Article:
Skip to main content

NEW YORK (MainStreet) — If you ask any great investor the "secret" to getting rich, you will often hear conflicting advice. However, they will all tend to agree on one thing – the earlier you start, the better.

Investing as early as high school or college can massively increase your savings and standard of living later on in life. But, as it is often said, "If it was easy, everyone would be doing it."

Also see: Airline Miles Are Getting Harder to Use>>

The most difficult part of starting an investment portfolio as a student is finding the money. You may have enough money for one or two stocks, but very few students are in a position where they can create a properly diversified portfolio. Even if a student has $1,000, in order to diversify you'll have to spread the money thinly over five or so stocks. At this point, assuming your broker charges around $10 per trade, your investments will have to rise 20% just to break even! There is a better way.

Creating a properly diversified portfolio requires a decent amount of capital—generally a few thousand dollars. Since students often do not have this capital, we must use leverage to increase the amount of stock we "control." To achieve this leverage, we purchase options, instead of regular stocks. An option is a contract between you (the buyer) and a seller that allows you to buy or sell a specific security at a certain price, in a certain window of time.

Also see: Student Debt Horrors: Can 'Pay It Forward' Solve the Crisis? >>

Here is an example of a diversified portfolio using only traditional stock:

Company | Share Price (close 9/11) | Shares | Total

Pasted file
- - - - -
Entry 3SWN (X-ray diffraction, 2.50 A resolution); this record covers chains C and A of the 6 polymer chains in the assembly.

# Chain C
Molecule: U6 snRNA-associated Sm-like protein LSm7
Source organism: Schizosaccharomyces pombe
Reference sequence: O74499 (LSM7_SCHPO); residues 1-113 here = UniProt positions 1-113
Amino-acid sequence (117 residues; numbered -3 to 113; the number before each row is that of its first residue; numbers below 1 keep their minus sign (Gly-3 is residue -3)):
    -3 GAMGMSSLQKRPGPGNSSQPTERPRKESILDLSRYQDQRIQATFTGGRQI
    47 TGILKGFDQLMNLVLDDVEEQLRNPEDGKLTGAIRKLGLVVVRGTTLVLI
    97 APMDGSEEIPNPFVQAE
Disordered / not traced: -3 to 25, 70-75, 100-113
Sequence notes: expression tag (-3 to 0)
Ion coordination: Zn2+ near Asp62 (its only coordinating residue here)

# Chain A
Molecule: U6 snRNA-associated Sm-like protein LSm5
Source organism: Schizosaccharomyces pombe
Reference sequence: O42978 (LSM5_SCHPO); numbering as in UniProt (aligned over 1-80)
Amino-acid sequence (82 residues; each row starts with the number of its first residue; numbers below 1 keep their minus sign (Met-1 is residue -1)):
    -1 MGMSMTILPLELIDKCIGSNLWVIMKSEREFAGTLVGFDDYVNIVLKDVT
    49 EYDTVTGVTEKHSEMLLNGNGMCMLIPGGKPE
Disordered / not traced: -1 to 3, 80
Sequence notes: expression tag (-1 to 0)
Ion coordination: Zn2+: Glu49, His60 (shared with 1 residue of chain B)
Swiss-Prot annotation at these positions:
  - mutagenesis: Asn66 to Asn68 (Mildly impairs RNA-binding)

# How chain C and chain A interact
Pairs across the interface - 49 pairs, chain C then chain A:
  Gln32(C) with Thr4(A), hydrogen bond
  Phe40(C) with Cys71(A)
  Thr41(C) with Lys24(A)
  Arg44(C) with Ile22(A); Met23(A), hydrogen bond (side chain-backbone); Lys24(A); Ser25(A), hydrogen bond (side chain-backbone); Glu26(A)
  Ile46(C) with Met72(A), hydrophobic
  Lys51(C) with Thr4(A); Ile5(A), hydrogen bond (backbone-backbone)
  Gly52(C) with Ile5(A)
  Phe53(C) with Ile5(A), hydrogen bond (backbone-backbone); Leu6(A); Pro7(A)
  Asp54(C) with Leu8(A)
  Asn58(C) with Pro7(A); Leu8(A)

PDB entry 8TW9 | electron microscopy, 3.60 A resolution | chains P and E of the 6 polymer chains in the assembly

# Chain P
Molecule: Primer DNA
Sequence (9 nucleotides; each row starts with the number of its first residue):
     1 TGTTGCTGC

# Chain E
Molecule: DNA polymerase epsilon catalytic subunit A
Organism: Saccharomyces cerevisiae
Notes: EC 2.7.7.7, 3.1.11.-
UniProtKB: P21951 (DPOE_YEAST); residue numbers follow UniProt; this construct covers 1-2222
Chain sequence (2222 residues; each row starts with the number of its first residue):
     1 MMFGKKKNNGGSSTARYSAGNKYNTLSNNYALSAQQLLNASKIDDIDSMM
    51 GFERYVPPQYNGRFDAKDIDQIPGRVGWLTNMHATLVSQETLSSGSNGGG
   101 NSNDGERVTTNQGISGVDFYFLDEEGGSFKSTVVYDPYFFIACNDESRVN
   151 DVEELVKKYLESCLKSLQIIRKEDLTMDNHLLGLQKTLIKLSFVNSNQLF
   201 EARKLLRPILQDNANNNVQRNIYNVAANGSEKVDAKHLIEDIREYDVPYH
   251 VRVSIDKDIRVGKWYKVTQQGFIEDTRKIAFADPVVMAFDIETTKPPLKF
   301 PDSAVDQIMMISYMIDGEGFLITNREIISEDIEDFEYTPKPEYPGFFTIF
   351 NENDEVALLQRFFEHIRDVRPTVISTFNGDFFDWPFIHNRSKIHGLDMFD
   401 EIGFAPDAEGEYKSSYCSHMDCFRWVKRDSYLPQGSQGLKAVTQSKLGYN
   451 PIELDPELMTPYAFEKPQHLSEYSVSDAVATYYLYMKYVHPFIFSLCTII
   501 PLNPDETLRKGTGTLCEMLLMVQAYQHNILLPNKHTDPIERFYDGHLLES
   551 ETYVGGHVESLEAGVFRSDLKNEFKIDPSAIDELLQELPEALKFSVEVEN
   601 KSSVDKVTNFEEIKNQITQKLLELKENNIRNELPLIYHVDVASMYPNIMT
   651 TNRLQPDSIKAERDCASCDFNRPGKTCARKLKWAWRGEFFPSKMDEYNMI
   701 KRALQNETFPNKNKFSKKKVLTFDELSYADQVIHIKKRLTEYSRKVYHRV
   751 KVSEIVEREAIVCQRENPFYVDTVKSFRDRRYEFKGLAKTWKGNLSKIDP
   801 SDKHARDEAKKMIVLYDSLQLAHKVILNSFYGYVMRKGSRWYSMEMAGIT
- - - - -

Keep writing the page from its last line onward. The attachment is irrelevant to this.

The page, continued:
Morgan Stanley| 28.25 | 7 | 197.75
BP | 42.29 |5 | 211.45
Sprint | 6.50 |30 | 195
Pfizer | 28.67 | 7 | 200.69
Wendy's | 8.25 |24 | 198
_________________________ 1,002.89

Now, here is an example of a similar portfolio, using options (adding leverage):

As you can see, we control more than ten times the amount of stock simply by using options. We can control leverage, risk, and reward, by adjusting the strike price, expiration date and number of contracts.

In the first example, if we include commissions, each stock you purchased would need to rise 20% just to break even. In the second example, if each stock rose 20%, you would make many times your initial $1,000 investment.

Options allow you to control large amounts of stock, with small amounts of money. Successful option investing is the way to make a sizeable impact on your life. Buying plain old stock simply won't give you the returns you desire.

Also see: Women Want to Know How Big it Is>>

Interested in learning more? Don't even try a Google search. The information you will find will be both confusing and overwhelming. In all my research, I have found very few resources that explain options in simple terms. The best place to start, in my opinion, is chapter 7 in Jim Cramer's Getting Back to Even (Simon & Schuster, 2009).

Options are not the easiest investment to understand, but taking the time, doing your homework, and investing wisely can help you reap massive rewards.

--Written by Alex Pottmeyer for MainStreet